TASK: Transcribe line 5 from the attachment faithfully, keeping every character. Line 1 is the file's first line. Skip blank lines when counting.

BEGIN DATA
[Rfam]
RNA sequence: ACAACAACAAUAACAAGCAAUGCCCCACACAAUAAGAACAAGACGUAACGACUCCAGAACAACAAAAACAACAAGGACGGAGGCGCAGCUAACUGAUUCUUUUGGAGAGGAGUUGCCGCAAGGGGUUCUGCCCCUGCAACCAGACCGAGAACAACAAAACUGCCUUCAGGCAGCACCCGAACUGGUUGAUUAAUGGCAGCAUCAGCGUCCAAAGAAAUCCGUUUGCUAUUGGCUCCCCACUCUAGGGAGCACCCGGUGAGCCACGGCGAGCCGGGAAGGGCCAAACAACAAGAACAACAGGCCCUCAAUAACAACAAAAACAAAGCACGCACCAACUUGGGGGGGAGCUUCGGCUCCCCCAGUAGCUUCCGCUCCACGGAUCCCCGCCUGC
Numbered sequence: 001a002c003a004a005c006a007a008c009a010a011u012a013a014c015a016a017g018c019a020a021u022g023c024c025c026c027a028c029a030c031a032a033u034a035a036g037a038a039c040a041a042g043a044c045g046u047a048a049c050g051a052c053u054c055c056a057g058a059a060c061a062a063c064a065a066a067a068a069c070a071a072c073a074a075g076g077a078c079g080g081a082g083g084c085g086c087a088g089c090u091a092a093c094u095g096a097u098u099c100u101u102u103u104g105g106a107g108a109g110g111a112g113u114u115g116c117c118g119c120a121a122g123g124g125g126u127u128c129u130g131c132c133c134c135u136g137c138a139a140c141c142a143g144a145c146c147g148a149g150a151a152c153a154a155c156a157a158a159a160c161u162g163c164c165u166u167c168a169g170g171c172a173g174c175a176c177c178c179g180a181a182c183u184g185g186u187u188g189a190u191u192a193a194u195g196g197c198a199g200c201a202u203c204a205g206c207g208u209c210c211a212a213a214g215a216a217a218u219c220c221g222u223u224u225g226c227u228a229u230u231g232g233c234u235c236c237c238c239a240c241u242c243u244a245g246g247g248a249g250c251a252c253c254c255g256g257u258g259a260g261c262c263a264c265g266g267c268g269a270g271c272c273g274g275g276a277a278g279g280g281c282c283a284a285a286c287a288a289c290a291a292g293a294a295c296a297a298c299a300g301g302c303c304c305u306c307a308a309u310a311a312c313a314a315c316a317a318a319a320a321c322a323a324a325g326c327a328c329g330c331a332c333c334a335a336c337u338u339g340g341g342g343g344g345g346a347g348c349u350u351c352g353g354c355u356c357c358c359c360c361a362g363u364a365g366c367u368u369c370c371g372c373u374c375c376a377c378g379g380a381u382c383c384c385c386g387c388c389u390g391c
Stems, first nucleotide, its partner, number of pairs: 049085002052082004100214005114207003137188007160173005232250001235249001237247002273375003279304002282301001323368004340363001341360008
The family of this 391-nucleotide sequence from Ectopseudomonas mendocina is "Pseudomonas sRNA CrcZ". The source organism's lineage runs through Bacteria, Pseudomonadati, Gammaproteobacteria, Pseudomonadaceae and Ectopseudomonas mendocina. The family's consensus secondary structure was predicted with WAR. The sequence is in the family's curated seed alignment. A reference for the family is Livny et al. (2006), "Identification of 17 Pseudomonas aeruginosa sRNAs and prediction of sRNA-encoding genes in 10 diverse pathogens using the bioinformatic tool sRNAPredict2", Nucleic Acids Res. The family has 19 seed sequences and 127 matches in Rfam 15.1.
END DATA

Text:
The family of this 391-nucleotide sequence from Ectopseudomonas mendocina is "Pseudomonas sRNA CrcZ". The source organism's lineage runs through Bacteria, Pseudomonadati, Gammaproteobacteria, Pseudomonadaceae and Ectopseudomonas mendocina. The family's consensus secondary structure was predicted with WAR. The sequence is in the family's curated seed alignment. A reference for the family is Livny et al. (2006), "Identification of 17 Pseudomonas aeruginosa sRNAs and prediction of sRNA-encoding genes in 10 diverse pathogens using the bioinformatic tool sRNAPredict2", Nucleic Acids Res. The family has 19 seed sequences and 127 matches in Rfam 15.1.